One of the most significant changes in consumer spending due to the internet has been in how music is purchased and listened to. Streaming audio has revolutionised music listening and here I discuss the merits of each streaming audio provider.
At the forefront is Spotify. Spotify is free but limits the music available on mobile and plays ads between every few songs. But if you pay to access the Premium tier, which costs $10 per month for individuals or $15 for up to six family members, you are granted full access to Spotify’s library of 35 million tracks. Spotify is great for listeners who want access to plenty of music, playlists, podcasts and original programming on a variety of devices.
With a library of 45 million songs, Apple Music is undoubtedly big. But does that mean it is the best? It has some great tools that help users find and discover new music but some users find this clunky. Like other services, there is a three-month free trial and after that customers must pay $10 per month (or $15 for up to six family members) as there is no free version.
If you prefer an experience similar to that of a radio station, then check out Pandora or Slacker. No need to search or scroll through lists of music, both pick the music for you. Create a channel with selections from artists of that genre and others with similar styles. Both are free with advertisements or $4/$5 per month without ads. For an extra $5 per month, you get ad-free streaming radio as well as access to an on-demand library.
What if you are a hi-fi geek and it’s all about audio fidelity? Music lovers who want high-quality audio and offline listening should check out Tidal. It has a vast library of 46 million tracks and includes 190k music videos. You can try it free for one month and then choose one of its many tiers, starting at $10 per month for standard audio quality or $20 per month for high-resolution audio. There are also plans for families, students and members of the military.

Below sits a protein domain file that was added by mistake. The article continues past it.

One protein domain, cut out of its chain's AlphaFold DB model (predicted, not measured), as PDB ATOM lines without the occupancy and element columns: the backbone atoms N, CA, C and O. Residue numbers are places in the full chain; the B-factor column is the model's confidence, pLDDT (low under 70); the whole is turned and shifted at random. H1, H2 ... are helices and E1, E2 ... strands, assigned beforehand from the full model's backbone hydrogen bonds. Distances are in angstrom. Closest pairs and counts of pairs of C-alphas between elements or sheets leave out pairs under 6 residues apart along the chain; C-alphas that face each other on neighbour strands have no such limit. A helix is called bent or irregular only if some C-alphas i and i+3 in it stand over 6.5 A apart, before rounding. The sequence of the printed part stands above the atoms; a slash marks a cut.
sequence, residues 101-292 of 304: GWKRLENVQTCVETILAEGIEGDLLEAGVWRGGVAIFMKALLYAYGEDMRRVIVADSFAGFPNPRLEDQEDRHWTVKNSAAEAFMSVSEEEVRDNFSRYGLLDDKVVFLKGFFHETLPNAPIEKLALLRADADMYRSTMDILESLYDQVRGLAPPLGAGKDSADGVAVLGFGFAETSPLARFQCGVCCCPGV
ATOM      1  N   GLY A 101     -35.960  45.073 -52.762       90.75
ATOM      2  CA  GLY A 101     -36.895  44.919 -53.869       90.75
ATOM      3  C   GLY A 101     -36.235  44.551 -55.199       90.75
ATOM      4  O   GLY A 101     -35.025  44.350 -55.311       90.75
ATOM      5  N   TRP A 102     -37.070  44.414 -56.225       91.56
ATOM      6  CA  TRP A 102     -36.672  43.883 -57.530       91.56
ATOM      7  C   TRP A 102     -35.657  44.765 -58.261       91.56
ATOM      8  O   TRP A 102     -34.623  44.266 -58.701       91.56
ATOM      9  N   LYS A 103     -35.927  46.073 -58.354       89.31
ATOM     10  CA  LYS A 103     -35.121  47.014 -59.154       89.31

Launched in 2011, Google Play Music continues but YouTube Music has largely superseded it. YouTube Music has a free tier and a premium tier called YouTube Music Premium which costs $10 per month. The difference between the free and premium tier is the ability to download music and videos for use offline. Existing Google Play Music users, who currently pay the $10/month subscription, will also have access to YouTube Music Premium. At present, YouTube Music, YouTube Premium, and Google Play Music are separate apps, which may be an annoyance for some users.
Finally, Amazon Prime which costs $13 per month or $119 per year, includes Prime Music. However, those that are seeking a large volume of music should upgrade to Amazon Music Unlimited which costs $8 per month for Prime members or $10 per month for non-Prime members. With 2 million songs Prime Music and 40 million on Amazon Music Unlimited, there is a significant difference between tiers. Amazon has a three month trial of Music Unlimited for $0.99.